A Soda Tax Will Solve the Obesity Problem? Really?

There is this thing that Americans love to do. We love to take a complex, multi-faceted issue and attribute a simple solution to address it. For some reason, we seem particularly found of doing this in the arena of health and diet. In theory, this sounds great. A simple solution is one that can be quickly comprehended and easily acted upon. But does this work?

I think not.

Let's look at some of our past diet recommendations. First, scientists and health practitioners told us that we were getting fat because we ate too much fat. If we cut out fat, we'd be fine. In response, a slew of products hit the shelves in grocery stores. You could buy anything fat free: cookies, salad dressing, cheese, you name it.

But we stayed fat. In fact, we got fatter. Turns out those products with less fat had loads of sugar and left people unsatisfied, ultimately reaching for more.

Hmm... what should the next silver bullet be?

We decided it wasn't fat, but carbs that were making us fat. Soon potatoes became the number one diet enemy. People embraced the low carb diet with gusto, despite dehydration, bad breath, and constipation. As a nation, though, we remained fat. In fact, we got fatter.

And now the CDC has reported that the medical costs associated with treating obesity related diseases in this country reached a high of $147 billion in 2008. The study also revealed that obese people spent 42% more on medical care than people of normal weight in 2006, a $1,429 difference.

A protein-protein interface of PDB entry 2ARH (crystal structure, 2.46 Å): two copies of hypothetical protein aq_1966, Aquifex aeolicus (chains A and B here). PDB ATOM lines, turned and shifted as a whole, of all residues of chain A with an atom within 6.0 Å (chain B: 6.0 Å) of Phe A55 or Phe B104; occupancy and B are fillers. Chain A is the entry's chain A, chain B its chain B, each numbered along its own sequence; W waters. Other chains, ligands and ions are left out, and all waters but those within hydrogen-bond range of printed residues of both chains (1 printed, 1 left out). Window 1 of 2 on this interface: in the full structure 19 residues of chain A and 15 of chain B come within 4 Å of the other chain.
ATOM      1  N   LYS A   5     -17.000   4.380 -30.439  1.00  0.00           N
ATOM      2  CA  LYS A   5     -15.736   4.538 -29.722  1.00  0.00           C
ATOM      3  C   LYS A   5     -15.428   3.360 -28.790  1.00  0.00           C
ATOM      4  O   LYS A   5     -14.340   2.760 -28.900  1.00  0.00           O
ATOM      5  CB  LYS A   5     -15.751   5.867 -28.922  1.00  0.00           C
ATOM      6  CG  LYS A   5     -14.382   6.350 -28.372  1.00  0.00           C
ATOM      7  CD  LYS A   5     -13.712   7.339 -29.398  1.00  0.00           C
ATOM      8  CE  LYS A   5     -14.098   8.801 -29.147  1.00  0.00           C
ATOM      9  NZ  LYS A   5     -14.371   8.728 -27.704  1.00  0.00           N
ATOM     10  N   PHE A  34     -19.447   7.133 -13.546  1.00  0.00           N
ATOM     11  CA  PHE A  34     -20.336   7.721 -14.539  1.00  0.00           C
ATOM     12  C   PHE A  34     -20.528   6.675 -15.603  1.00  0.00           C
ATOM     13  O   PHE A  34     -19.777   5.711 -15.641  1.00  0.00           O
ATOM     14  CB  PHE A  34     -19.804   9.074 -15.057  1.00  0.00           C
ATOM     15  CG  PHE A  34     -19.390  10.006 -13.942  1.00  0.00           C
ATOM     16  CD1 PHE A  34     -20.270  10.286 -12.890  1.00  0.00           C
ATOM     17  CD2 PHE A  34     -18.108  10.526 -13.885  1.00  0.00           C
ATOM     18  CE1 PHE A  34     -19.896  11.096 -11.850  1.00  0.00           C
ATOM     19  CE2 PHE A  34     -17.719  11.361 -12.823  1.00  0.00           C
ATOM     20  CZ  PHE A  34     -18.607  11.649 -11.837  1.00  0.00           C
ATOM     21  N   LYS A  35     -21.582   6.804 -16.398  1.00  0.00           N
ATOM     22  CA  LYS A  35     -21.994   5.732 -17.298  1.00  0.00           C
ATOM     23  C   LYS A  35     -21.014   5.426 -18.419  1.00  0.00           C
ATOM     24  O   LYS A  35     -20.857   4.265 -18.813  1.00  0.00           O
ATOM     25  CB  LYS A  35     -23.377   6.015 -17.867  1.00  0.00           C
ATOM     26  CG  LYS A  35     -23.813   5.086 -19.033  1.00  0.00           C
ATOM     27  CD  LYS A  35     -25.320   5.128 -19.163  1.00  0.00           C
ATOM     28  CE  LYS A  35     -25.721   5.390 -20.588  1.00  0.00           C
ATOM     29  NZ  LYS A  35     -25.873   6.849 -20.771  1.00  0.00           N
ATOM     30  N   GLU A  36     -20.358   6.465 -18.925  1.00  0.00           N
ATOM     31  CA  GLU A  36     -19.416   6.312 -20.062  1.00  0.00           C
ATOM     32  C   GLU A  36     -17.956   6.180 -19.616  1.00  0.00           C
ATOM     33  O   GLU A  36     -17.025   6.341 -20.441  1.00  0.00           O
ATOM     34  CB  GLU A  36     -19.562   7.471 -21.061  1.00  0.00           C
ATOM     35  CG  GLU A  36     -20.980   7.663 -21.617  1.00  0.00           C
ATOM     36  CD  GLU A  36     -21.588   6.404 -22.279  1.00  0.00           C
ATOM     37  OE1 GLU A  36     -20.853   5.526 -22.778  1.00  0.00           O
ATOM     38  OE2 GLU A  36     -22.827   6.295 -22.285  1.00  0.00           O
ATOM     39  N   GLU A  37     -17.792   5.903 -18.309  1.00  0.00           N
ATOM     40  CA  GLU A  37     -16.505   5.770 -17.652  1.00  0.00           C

What to do?

As reported in the Wall Street Journal, New York City's health commissioner, Dr. Frieden, proposed a soda tax, saying that soda "may be the single largest driver of the obesity epidemic."

Really? The single largest driver? So if we just get this soda tax past we will most certainly be on the way to recovery? Obesity will largely be addressed? I think this is may be one of the craziest things I've heard in quite some time.

Granted, I understand that drinking loads of soda can pack on the pounds. A 12 oz. soda has 150 calories and 40-50 grams of high fructose corn syrup, which is equal to 10 teaspoons of sugar. If you are truly addicted to coke and consume 36 oz of coke per day, you are taking in 600 empty, liquid calories. These calories would easily translate into weight gain over time.

I also understand that the enormous amounts of sugar in these beverages contribute to development of Type II diabetes, which is at epidemic levels in America. But let's think about this logically.

The 34% of Americans who are obese are that way for a host of reasons. We don't move our bodies enough. We sit at work, and at home, and in our cars for the majority of our waking hours. We do not eat healthy foods, nor do we eat in moderation. We do not teach our children good dietary habits. We do not sleep enough. We do not exercise. Many of us barely ever walk anywhere.

Seems to me we have a multi-faceted problem. Tax soda? I really don't mind the idea. Clearly, drinking too much soda is not good for one's health. Clearly, the government needs money to fund, well, just about anything as well. If they are going to tax my wine, then go ahead and tax soda. But don't turn soda into the latest silver bullet. There just isn't one.

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